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If You’re Against Abortion, Gunning For Planned Parenthood Makes No Sense

Anti-abortion activists in front of the Supreme Court in Washington, Friday, Jan. 27, 2017, during the annual March for Life. (Andrew Harnik/AP)
Anti-abortion activists in front of the Supreme Court in Washington, Friday, Jan. 27, 2017, during the annual March for Life. (Andrew Harnik/AP)
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Americans like to think our medical care is second to none, and it boasts undeniable achievements. But here’s a shameful fact you may not know: We lead the developed world in maternal deaths and near-deaths.

A joint ProPublica and NPR investigation recently found that 700 to 900 American women die every year from causes related to pregnancy or childbirth, which makes a mother here three times as likely to perish as her Canadian counterparts and six times as likely as those in Scandinavia.

The report pointed to several causes, including lack of good health insurance, medically complicated pregnancies due to C-sections and the older ages at which women are becoming mothers. And the report cites another reason: One half of pregnancies are unplanned, and they happen before women with ongoing health problems are able to address those problems.

To whatever extent contraception averts unplanned pregnancies in women with health problems, Planned Parenthood helps address one cause of maternal deaths.

This is especially relevant since the House passed its Obamacare repeal. Among its various crimes against humanity, the bill strips federal money from Planned Parenthood for one year, allegedly in the name of protesting its abortion services. The four-decade-old Hyde Amendment already denies direct federal subsidies for abortions. But some anti-abortionists object that Uncle Sam’s largesse still supports salaries for Planned Parenthood’s abortion providers when they give services other than abortion.

Actually, those other services help decrease abortions, as those of us who favor greater legal restrictions on abortion should never forget. If you’re against abortion, gunning for Planned Parenthood makes little sense. If you’re one of those at-risk mothers, it’s a matter of life or death.

Three quarters of abortions involve women who are poor or low-income. Giving them free contraceptives has been found to cut their abortion rate. And while just 3 percent of Planned Parenthood’s spending goes to abortions, contraception accounts for 31 percent.

To whatever extent contraception averts unplanned pregnancies in women with health problems, Planned Parenthood helps address one cause of maternal deaths. (In 2015, according to the Guttmacher Institute, all publicly financed contraception prevented 1.9 million unplanned pregnancies.)

As for the remaining 66 percent of the group’s spending, most goes for testing and treatment of sexually transmitted diseases. Twenty percent goes to cancer screenings and prevention; withholding federal support for those literally endangers women’s lives.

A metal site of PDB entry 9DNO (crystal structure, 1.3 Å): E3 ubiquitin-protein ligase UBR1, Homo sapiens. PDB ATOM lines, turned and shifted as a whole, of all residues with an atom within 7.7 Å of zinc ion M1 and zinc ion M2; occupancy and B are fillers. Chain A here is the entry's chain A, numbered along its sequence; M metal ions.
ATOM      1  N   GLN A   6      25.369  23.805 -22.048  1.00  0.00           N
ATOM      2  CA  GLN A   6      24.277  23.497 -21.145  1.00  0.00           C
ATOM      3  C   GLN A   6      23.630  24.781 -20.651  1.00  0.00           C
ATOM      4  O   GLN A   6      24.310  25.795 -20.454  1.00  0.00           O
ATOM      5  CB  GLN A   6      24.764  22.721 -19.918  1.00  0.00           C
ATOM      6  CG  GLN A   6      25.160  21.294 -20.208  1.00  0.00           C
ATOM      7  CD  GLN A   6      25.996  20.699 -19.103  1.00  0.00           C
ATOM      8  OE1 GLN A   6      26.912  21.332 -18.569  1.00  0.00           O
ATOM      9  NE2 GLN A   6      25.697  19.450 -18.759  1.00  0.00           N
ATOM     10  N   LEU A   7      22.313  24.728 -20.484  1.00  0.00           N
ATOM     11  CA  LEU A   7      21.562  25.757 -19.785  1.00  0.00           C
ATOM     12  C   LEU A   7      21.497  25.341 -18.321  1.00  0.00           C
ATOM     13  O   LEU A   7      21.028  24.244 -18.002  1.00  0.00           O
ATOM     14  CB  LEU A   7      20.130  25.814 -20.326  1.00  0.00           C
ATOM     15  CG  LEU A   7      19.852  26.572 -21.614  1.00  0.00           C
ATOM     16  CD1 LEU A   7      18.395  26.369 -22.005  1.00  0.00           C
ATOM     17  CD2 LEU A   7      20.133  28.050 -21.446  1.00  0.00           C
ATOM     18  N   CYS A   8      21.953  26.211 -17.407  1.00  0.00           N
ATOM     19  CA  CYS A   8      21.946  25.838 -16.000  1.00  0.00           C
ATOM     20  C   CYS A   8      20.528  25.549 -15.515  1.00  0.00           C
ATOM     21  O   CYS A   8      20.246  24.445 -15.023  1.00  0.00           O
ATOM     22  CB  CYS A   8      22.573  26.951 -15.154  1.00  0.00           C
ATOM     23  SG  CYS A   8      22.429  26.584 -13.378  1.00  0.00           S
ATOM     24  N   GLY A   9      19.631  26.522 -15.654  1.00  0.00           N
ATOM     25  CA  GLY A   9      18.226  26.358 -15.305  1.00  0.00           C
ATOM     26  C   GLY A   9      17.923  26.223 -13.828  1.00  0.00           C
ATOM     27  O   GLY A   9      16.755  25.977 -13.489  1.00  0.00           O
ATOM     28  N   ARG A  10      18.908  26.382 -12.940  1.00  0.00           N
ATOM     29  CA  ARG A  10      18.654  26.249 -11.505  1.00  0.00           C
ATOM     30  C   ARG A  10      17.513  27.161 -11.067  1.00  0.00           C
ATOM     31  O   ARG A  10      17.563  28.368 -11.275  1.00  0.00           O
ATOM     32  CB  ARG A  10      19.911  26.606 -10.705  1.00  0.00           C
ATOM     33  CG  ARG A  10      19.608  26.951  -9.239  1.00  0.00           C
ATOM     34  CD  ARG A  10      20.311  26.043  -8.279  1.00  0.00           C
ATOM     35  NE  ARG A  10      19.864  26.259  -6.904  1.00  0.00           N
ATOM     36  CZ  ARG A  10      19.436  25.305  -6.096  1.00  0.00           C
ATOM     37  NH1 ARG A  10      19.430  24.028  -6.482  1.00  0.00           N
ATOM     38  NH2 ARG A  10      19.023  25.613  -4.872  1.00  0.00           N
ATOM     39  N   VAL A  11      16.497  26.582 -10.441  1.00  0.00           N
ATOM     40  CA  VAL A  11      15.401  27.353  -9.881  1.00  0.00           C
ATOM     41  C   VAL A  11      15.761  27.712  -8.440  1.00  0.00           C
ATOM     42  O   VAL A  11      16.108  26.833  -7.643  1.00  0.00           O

Trying to financially neuter Planned Parenthood might make sense if you object to contraception as well as abortion. But that’s a minority of the anti-abortion camp. And at some point, you have to decide what it is that you want to see decreased: abortion, or the contraception that curbs it?

Writing in The Boston Globe, two hospital analysts cited studies showing that “eliminating contraceptive copays has increased women’s use of the most effective methods, and reduced rates of unintended pregnancies and abortions.”

Carolyn Williamson waves a placard in support of Planned Parenthood in March 2017 as she joins other protesters against the failed Republican health care act outside the office of U.S. Rep. Ken Buck in Castle Rock, Colo. (David Zalubowski/AP)
Carolyn Williamson waves a placard in support of Planned Parenthood in March 2017 as she joins other protesters against the failed Republican health care act outside the office of U.S. Rep. Ken Buck in Castle Rock, Colo. (David Zalubowski/AP)

Of course, addressing the tragedy of maternal deaths is not the goal of the Republican House members who drafted Obamacare’s repeal. Their goal isn’t extending health insurance at all, but rather constricting it. They bray that their handiwork would save the government money. Well, sure. You and I could save government money, too, if we wrote a plan kicking millions of needy people off Medicaid.

This predatory wing predates Donald Trump’s ascension, but having a president who panders to the party’s most extreme pro-lifers has made things worse. Beyond supporting the Obamacare repeal, Trump took what had been a principled stand by Republican presidents — defunding overseas family planning that provided or promoted abortions — and extended the rule, preventing almost all of American global health funding from going to any organization that also provides or promotes abortions. That’s almost $9 billion, about two-thirds of which would go toward AIDS relief.

Long story short, from abortion to maternal health, we are witnessing the pro-death wing of the GOP in action, whether it intends to be that or not. We can only pray the Senate has a trash can big enough for the House’s bill, Planned Parenthood defunding and all. Meanwhile, the anti-abortion camp should be wary. We shouldn’t align ourselves with folks who act like the love children of Ebenezer Scrooge and Homer Simpson, heartless and bumbling.

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Rich Barlow Cognoscenti contributor
Rich Barlow writes for BU Today, Boston University's news website.

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